Global Thought Leader

What is the source of thought leadership? Contrary to conventional wisdom, it is not genius, even though in some cases, it can be genial. My experience is that the main source is curiosity and the backbone is intellectual integrity. This constant search to improve and deepen one’s understanding leads to the frequent experience that what is generally considered to be true does not always correspond to the reality.

While in the early years, the young child wants to touch, feel, explore and understand, the adolescent has often experienced a profound disconnect between reality and words. It explains often his opposition to conventions. She has already experienced that what she directly is in contact with is different from what one would like her to believe or admit. This conflagration is the source of conflicts that will make the young adult either a passive absorbent of conventional wisdom or a researcher of the facts and the reality.

However, curiosity, as indispensable as it is to develop that leadership, will not transform a curious individual into a thought leader. The second ingredient is the ability to structure thoughts in a coherent way with intellectual integrity. It does not come easily since it is a form of intelligence that can be developed but not taught. To a very large instance, it is innate.

I only became conscious of this ability over decades. It is when listeners or readers started reacting by saying that my point of view was unusual (some would say original) that I started building self confidence in my ability to cast a different and sometimes paradoxical approach to issues, policies and people.

It is the others who, gradually, told me they considered that I was a thought leader. It is not something one can self-define. That means that an important part of thought leadership is to be humble enough to realize that certainties are not always available.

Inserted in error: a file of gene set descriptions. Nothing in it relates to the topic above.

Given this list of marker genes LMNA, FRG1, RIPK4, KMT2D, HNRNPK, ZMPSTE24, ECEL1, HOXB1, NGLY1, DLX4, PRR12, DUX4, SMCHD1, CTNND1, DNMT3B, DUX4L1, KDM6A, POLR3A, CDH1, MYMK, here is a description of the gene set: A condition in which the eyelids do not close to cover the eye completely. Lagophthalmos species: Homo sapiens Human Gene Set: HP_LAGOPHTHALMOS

For better or worse, my generation, (Jean Monnet, Konrad Adenauer and many others), managed to develop the most amazing project in history: a union between nations who battled for more than half a millennium.

Like most of my contemporaneous thought leaders, I remain amazed and proud of this political, economic, social and cultural adventure. At University, “we” were a group of students that shared a common passion for Europe. Our origins and motivations were different, but Europe was, for most of us, the political passion of our lives and a treasure we wanted to save from nationalism by its Member States.

The recent developments of the European Union have been an accumulation of disappointments: migration, international leadership and most recently, Brexit. We can only hope that these circumstances will be the wake up call that Europe needs to understand it must accept the reality: only a small number of Member States are willing to pursue the fiscal and political integration that would create a European Federal State.

A Passion for Europe

Global Issues

The main global challenges were still very regional when I began to develop an interest in our planet. Globalization was not a Machiavellian plot of ugly capitalists to pressurize the people. Its birth and growth were natural, sometimes hectic, unplanned and often unpredictable.

Dealing with global issues implies a serious knowledge of local realities. Similarly, operating global businesses is a complex challenge. I focused on global finance. The majority of my working, writing, teaching and speaking commitments relate to or involve elements of global finance. It is at the service of growth and companies and also serves governments.

The financial crisis has been resolved through a number of regulatory initiatives that now, threaten the institutions that are essential to supporting international trade. Is it necessary to have another crisis in order to realize that, without globalization, our world cannot grow, feed populations or employ its people? Globalization also has a serious negative impact: climate change is the biggest threat to our planet.

Emerging Markets

Ever since I landed in Jeddah (Saudi Arabia) in the middle of the Hajj pilgrimage in 1976, while thousands of white-robed pilgrims were waiting for planes to land them to Mecca, I have been involved in emerging markets and experiences lots of the plagues that come with them. By and large, the infrastructure has improved in Asia, Eastern Europe and the Middle East. Africa remains difficult to work with.

The future of our economies is intertwined with the future of emerging markets. On the other side, emerging markets need global markets to ensure their survival and feed their population. That “objective” interconnection has to become “subjective” and help us deal with immigration, development and climate change.

Working in or for emerging markets requires a different approach: building trust is sometimes a challenge and takes time. It also requires a deep personal involvement since relationships are not just a matter of business, but involve personal connection. It makes working in emerging markets challenging but very rewarding.